Getting back to the M-Plus Ulrich was sat at the witches table with about ten leo cans around him. Joining him he mentioned the three witches were with him earlier. He went on to say he didn’t like the witches ‘style’. Going on to say that they were laughing about him in thai (which he couldn’t understand).
I took a sleep break and manage to persuade the wild German to come out for some bar hopping. Ulrich was paranoid about drink-riding and smashing his bike up (he’d done this once before and was lucky not to be in jail) while pissed. I couldn’t be arsed taking a pillion rider around with me so it was by shanksy’s pony we went down to the bars (on foot).
We struck gold in finding a drinking den after about ten minutes walk. It was a thai/westerner style bar restaurant. Five girls, 2 of whom were lookers and no other customers!
Out came my trusty bottle of Sangsom rum and it was time to reward myself for the journey so far.
After several hours we headed back to the digs. Ulrich, being the master alcoholic, insisted on a can of leo at a mom and pop store adjacent to the digs. All seemed well until a drunken thai low-life started harassing us. Talking inane sht about football and basically gobbing off. We both knew the score though and played it like the grey men, ignoring him and talking among ourselves.
He soon got the message and cooled his heels a touch.


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Blue Max

Dec 24, 2007
Part 3

Leaving Khon Kaen

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The route 2 out of the city was clogged with trucks and pick-ups. No such time for following like sheep we built up speed to 110-120 kph and began the leg to Nong Khai.
This was not insanely fast, but aggressive riding. Both of us were used to the roads now and we rode like we owned it. Ulrich’s machine had the moves, while mine had the outright power to blast clear of danger and out-ride Somchai’s pick-up truck if he got too crazy.
The first 30 kms were interestingly grim. The road was filthy black in places. Like old cooking oil that had progressively worked its way in over the years.
Although the surface didn’t feel slippy, it certainly didn’t as stable as the other highway sections.
That said there were few, if any potholes. The surrounding areas seemed desolate and deserted; although I felt that the rice harvests being already taken in gave this impression.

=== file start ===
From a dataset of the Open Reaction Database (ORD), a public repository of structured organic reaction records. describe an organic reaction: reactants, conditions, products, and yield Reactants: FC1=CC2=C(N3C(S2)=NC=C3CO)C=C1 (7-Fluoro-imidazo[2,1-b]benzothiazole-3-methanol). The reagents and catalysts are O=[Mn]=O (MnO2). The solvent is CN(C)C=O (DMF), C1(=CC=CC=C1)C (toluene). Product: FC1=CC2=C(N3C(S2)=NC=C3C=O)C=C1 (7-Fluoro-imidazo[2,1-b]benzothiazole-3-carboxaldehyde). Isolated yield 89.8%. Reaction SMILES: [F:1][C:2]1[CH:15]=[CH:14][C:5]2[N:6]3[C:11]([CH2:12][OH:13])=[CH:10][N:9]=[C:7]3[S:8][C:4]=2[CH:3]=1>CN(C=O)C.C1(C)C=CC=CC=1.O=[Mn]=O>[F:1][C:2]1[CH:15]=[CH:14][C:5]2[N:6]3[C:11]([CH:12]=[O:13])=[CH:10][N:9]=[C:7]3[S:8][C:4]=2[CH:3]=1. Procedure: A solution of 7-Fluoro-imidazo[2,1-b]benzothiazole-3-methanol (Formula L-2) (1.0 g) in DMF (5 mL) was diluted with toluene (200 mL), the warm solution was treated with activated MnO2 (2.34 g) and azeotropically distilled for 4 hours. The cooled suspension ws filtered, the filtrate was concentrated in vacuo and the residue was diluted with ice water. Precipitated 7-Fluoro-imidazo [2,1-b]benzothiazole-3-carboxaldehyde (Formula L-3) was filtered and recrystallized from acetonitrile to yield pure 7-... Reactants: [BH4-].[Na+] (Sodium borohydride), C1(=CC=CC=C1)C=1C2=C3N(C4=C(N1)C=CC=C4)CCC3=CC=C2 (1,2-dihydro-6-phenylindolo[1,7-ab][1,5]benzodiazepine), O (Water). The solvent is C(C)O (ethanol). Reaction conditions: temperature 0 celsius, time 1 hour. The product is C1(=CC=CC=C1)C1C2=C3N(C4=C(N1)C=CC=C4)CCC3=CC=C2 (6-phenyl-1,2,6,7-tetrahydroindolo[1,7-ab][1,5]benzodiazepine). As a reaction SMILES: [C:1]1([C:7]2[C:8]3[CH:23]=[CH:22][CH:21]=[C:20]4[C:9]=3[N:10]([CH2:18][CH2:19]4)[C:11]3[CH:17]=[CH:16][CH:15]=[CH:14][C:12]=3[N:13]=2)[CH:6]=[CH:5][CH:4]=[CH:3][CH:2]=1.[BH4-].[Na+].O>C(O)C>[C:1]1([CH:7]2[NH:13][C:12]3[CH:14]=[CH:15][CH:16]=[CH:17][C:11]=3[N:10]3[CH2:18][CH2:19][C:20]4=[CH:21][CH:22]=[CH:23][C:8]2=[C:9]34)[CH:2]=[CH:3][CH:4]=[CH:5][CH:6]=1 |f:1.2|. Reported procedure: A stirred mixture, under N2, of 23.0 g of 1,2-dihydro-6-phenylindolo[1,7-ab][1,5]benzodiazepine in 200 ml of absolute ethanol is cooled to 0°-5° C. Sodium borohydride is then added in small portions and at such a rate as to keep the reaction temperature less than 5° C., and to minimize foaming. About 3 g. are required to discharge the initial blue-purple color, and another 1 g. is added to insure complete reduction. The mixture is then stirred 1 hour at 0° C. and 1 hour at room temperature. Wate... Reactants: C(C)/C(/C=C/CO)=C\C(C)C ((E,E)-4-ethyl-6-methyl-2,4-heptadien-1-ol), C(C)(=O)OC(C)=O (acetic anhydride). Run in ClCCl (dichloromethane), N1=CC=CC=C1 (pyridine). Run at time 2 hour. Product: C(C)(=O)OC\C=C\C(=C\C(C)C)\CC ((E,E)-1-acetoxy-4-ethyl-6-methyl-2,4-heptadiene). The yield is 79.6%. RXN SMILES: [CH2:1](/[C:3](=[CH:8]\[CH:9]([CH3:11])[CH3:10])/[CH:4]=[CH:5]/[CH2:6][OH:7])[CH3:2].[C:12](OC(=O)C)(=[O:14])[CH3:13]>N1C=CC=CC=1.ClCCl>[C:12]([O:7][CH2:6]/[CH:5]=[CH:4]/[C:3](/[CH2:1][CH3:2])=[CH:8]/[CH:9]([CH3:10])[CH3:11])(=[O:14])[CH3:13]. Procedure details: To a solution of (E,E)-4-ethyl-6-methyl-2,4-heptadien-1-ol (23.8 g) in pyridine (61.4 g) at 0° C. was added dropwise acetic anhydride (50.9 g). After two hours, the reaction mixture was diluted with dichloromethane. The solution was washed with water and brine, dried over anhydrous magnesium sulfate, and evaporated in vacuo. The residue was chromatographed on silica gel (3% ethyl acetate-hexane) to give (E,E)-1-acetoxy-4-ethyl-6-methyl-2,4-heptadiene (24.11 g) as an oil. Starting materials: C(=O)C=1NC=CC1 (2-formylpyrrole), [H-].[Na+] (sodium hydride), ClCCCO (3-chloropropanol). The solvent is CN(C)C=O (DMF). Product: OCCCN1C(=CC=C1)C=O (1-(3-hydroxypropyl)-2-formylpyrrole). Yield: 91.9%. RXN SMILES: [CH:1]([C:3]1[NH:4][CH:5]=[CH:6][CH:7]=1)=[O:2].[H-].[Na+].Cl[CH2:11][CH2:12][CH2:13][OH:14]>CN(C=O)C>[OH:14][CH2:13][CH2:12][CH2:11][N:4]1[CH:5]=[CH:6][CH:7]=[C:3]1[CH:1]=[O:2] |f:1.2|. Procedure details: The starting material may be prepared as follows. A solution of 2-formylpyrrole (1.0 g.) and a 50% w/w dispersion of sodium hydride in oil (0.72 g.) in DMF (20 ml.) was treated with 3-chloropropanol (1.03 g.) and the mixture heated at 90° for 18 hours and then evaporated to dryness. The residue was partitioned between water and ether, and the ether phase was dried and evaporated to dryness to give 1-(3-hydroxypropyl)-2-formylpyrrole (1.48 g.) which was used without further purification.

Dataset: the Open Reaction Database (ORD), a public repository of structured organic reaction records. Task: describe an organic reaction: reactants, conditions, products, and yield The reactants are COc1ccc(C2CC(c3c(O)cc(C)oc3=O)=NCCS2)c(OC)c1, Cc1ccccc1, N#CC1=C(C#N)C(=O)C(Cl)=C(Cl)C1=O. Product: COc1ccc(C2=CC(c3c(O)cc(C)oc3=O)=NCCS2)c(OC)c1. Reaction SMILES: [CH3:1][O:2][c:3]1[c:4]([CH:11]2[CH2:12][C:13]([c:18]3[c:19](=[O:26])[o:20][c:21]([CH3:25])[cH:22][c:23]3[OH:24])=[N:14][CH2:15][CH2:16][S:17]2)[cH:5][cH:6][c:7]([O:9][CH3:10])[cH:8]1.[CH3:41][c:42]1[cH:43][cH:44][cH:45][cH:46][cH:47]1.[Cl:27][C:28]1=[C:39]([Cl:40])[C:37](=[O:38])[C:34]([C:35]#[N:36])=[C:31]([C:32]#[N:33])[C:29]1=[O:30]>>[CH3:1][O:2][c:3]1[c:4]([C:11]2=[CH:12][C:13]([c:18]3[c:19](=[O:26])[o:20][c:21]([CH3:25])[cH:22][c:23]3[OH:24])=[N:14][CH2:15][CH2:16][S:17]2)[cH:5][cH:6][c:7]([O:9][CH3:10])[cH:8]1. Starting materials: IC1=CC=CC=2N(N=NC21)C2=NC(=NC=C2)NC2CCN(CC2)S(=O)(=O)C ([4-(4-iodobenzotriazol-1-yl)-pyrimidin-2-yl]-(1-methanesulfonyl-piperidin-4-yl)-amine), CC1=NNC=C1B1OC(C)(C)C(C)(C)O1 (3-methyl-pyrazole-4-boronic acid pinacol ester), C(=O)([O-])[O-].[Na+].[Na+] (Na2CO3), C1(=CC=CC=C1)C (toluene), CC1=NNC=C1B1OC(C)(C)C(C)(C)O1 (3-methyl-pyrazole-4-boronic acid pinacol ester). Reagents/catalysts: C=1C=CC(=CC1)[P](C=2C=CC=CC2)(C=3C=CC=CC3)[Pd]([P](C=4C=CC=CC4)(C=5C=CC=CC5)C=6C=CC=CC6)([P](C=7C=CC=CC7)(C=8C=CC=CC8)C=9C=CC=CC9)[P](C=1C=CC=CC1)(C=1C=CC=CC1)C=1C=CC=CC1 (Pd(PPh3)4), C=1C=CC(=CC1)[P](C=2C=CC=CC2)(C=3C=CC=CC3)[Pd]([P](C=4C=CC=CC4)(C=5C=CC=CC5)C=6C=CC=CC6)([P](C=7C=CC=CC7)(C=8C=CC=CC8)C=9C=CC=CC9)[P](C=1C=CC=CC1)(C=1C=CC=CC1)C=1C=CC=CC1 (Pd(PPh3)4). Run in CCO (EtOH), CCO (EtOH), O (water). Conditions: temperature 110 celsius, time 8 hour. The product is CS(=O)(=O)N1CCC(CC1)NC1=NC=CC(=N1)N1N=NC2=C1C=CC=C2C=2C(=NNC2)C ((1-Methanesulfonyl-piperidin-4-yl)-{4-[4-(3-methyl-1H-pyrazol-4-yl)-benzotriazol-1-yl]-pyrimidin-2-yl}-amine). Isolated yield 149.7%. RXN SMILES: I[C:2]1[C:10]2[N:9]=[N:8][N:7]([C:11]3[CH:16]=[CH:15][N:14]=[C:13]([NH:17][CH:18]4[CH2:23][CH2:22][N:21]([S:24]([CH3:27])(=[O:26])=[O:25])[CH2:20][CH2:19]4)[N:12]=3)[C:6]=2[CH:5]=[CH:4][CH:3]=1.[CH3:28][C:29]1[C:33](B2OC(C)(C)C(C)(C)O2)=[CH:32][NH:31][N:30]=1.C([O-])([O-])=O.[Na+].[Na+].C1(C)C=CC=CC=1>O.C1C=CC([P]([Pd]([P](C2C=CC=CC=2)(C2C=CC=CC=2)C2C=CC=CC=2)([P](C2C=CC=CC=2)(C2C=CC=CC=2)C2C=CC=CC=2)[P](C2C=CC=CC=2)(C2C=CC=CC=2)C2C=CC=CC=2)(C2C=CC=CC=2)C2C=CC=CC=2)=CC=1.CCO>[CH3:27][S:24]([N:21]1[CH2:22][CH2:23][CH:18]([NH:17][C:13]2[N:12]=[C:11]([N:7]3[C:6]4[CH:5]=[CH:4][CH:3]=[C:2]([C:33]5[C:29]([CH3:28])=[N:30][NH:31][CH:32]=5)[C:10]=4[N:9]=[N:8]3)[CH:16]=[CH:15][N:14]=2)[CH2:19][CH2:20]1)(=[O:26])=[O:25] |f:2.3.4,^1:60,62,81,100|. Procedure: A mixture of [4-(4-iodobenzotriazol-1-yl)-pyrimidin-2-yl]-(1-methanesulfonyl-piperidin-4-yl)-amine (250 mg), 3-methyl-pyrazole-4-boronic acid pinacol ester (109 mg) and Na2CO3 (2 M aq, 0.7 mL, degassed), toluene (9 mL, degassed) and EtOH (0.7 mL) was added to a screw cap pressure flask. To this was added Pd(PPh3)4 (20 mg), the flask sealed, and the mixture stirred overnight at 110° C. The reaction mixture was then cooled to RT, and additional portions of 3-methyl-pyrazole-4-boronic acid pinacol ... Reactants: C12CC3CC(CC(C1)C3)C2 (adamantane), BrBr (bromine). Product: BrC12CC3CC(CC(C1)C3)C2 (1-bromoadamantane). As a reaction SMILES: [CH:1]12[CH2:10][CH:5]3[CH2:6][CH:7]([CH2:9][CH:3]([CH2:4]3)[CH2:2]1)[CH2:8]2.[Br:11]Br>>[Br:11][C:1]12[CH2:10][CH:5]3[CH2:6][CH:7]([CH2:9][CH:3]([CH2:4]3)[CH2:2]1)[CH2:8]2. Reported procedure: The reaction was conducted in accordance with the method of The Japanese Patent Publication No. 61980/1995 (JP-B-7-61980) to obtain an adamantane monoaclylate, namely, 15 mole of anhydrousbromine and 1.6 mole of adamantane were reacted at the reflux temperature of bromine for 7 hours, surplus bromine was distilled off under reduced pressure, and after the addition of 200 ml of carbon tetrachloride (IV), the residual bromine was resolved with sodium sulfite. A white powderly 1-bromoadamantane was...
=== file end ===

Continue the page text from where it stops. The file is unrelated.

We’d soon reached the halfway point and had passed through Udon Thani with no problems. The traffic was steady and I made the right turn-offs at the 4-roundabout chain without error.



Now the terrain was interestingly flat; a few high-speed corners meant you could really get your lean on if you pushed it up to 120kph+
Soon we reached the edge of Nong Khai. Compared to my last visit though, there were scores of police waiting and it was here that the next mini-drama unfolded.

Ahead of us, still several kms from the city was one of the most comprehensive check-points I’d ever seen in Asia. Set up at two sets of traffic lights were police bikes, cars and even tables and chairs. Instead of processing traffic violators at the nearby police station there was a fine-station set up and ready to roll in the baht!
I clocked this early enough to gliss into the far-right hand lane, but there wasn’t enough traffic queuing at the lights to hide among and we were both spotted as we closed in.
Both of us had slowed down plenty and of course wore helmets but I felt they were surely hungry for the money. Big biker money!
Sure enough one of them actually walked out to the lane to marshal us off to one side.
I kept the camera rolling as the fun and games began.
‘Bai Kap Ki’ Snapped the arrogant-faced cop harshly before switching to English. ‘Driving license’
The shades he wore on his face betrayed no emotion.
I understood him first time and passed over my thai bike license. It was in date and therefore good for the highways, he passed it back. This Thai dude was gonna have to try a little harder if he wanted his tea money.
‘Pragem’ Was his next angle of attack.
This sounded like ‘Pragam’ the thai word for insurance. In my case bike insurance.
Popping open the pillion seat all was revealed. Valid insurance until June 
Nodding, the highwayman had lost this battle and waved me on.
I glanced behind me, Ulrich was not so lucky and the police swarmed around his machine like ants.